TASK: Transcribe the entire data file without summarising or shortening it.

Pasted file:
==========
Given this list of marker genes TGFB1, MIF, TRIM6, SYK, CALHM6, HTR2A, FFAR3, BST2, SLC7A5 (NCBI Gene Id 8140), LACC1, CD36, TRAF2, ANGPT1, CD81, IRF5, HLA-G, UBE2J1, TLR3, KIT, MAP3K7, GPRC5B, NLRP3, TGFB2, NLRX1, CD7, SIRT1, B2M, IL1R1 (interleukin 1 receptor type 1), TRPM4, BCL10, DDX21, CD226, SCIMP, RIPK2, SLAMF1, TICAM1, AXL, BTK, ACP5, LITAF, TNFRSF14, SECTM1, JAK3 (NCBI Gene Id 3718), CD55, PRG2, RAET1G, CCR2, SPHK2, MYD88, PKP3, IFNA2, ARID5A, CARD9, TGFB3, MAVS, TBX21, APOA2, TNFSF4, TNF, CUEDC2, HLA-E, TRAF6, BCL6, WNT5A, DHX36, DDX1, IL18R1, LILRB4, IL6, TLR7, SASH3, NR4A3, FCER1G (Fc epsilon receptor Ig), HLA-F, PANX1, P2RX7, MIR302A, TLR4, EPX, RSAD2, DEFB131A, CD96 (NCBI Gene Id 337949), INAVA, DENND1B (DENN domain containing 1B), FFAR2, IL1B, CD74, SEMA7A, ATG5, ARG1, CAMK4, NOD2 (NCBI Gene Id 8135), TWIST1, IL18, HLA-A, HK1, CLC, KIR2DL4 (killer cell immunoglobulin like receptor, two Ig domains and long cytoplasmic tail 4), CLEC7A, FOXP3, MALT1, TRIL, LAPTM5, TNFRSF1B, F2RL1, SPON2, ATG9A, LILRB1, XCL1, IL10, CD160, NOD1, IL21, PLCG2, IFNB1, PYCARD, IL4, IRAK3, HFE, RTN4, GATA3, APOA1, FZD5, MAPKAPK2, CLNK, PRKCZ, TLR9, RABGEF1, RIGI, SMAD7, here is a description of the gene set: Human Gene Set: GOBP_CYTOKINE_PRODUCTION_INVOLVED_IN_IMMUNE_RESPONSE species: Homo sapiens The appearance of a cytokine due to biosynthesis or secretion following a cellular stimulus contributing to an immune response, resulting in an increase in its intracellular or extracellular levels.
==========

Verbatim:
Given this list of marker genes TGFB1, MIF, TRIM6, SYK, CALHM6, HTR2A, FFAR3, BST2, SLC7A5 (NCBI Gene Id 8140), LACC1, CD36, TRAF2, ANGPT1, CD81, IRF5, HLA-G, UBE2J1, TLR3, KIT, MAP3K7, GPRC5B, NLRP3, TGFB2, NLRX1, CD7, SIRT1, B2M, IL1R1 (interleukin 1 receptor type 1), TRPM4, BCL10, DDX21, CD226, SCIMP, RIPK2, SLAMF1, TICAM1, AXL, BTK, ACP5, LITAF, TNFRSF14, SECTM1, JAK3 (NCBI Gene Id 3718), CD55, PRG2, RAET1G, CCR2, SPHK2, MYD88, PKP3, IFNA2, ARID5A, CARD9, TGFB3, MAVS, TBX21, APOA2, TNFSF4, TNF, CUEDC2, HLA-E, TRAF6, BCL6, WNT5A, DHX36, DDX1, IL18R1, LILRB4, IL6, TLR7, SASH3, NR4A3, FCER1G (Fc epsilon receptor Ig), HLA-F, PANX1, P2RX7, MIR302A, TLR4, EPX, RSAD2, DEFB131A, CD96 (NCBI Gene Id 337949), INAVA, DENND1B (DENN domain containing 1B), FFAR2, IL1B, CD74, SEMA7A, ATG5, ARG1, CAMK4, NOD2 (NCBI Gene Id 8135), TWIST1, IL18, HLA-A, HK1, CLC, KIR2DL4 (killer cell immunoglobulin like receptor, two Ig domains and long cytoplasmic tail 4), CLEC7A, FOXP3, MALT1, TRIL, LAPTM5, TNFRSF1B, F2RL1, SPON2, ATG9A, LILRB1, XCL1, IL10, CD160, NOD1, IL21, PLCG2, IFNB1, PYCARD, IL4, IRAK3, HFE, RTN4, GATA3, APOA1, FZD5, MAPKAPK2, CLNK, PRKCZ, TLR9, RABGEF1, RIGI, SMAD7, here is a description of the gene set: Human Gene Set: GOBP_CYTOKINE_PRODUCTION_INVOLVED_IN_IMMUNE_RESPONSE species: Homo sapiens The appearance of a cytokine due to biosynthesis or secretion following a cellular stimulus contributing to an immune response, resulting in an increase in its intracellular or extracellular levels.